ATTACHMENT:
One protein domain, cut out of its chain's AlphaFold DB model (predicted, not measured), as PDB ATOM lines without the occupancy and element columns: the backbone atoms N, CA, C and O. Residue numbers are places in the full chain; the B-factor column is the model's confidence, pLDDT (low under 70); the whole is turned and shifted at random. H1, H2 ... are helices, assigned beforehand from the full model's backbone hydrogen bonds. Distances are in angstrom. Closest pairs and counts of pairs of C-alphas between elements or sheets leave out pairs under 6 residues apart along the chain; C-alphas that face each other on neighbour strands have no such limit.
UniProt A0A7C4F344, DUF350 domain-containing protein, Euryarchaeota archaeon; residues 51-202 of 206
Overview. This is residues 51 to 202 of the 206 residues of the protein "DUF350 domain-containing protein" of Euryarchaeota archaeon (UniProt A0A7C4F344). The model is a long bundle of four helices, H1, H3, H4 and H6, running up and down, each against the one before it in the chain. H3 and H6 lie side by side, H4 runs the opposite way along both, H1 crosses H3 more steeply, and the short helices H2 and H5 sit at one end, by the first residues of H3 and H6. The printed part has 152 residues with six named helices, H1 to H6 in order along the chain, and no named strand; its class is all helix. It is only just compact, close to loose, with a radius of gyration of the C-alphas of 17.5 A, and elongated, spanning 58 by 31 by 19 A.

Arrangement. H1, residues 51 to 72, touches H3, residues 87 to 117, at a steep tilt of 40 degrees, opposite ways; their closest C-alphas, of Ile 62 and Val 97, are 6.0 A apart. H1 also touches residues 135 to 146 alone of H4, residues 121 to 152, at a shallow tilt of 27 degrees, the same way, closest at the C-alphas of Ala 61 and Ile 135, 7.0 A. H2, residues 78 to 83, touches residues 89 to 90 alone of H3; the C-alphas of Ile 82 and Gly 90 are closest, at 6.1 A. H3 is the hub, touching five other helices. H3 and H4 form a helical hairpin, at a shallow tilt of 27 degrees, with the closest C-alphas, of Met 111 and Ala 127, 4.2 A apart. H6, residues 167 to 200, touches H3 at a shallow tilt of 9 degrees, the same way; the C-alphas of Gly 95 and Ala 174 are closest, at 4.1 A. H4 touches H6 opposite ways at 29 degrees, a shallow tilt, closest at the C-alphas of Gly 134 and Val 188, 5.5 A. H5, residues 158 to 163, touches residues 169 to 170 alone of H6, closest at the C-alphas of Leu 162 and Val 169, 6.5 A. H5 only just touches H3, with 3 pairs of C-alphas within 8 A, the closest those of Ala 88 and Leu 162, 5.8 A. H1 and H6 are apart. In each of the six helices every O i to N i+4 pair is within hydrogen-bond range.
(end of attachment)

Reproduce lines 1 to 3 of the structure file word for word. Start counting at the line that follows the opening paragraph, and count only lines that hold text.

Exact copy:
UniProt A0A7C4F344, DUF350 domain-containing protein, Euryarchaeota archaeon; residues 51-202 of 206
Overview. This is residues 51 to 202 of the 206 residues of the protein "DUF350 domain-containing protein" of Euryarchaeota archaeon (UniProt A0A7C4F344). The model is a long bundle of four helices, H1, H3, H4 and H6, running up and down, each against the one before it in the chain. H3 and H6 lie side by side, H4 runs the opposite way along both, H1 crosses H3 more steeply, and the short helices H2 and H5 sit at one end, by the first residues of H3 and H6. The printed part has 152 residues with six named helices, H1 to H6 in order along the chain, and no named strand; its class is all helix. It is only just compact, close to loose, with a radius of gyration of the C-alphas of 17.5 A, and elongated, spanning 58 by 31 by 19 A.

Arrangement. H1, residues 51 to 72, touches H3, residues 87 to 117, at a steep tilt of 40 degrees, opposite ways; their closest C-alphas, of Ile 62 and Val 97, are 6.0 A apart. H1 also touches residues 135 to 146 alone of H4, residues 121 to 152, at a shallow tilt of 27 degrees, the same way, closest at the C-alphas of Ala 61 and Ile 135, 7.0 A. H2, residues 78 to 83, touches residues 89 to 90 alone of H3; the C-alphas of Ile 82 and Gly 90 are closest, at 6.1 A. H3 is the hub, touching five other helices. H3 and H4 form a helical hairpin, at a shallow tilt of 27 degrees, with the closest C-alphas, of Met 111 and Ala 127, 4.2 A apart. H6, residues 167 to 200, touches H3 at a shallow tilt of 9 degrees, the same way; the C-alphas of Gly 95 and Ala 174 are closest, at 4.1 A. H4 touches H6 opposite ways at 29 degrees, a shallow tilt, closest at the C-alphas of Gly 134 and Val 188, 5.5 A. H5, residues 158 to 163, touches residues 169 to 170 alone of H6, closest at the C-alphas of Leu 162 and Val 169, 6.5 A. H5 only just touches H3, with 3 pairs of C-alphas within 8 A, the closest those of Ala 88 and Leu 162, 5.8 A. H1 and H6 are apart. In each of the six helices every O i to N i+4 pair is within hydrogen-bond range.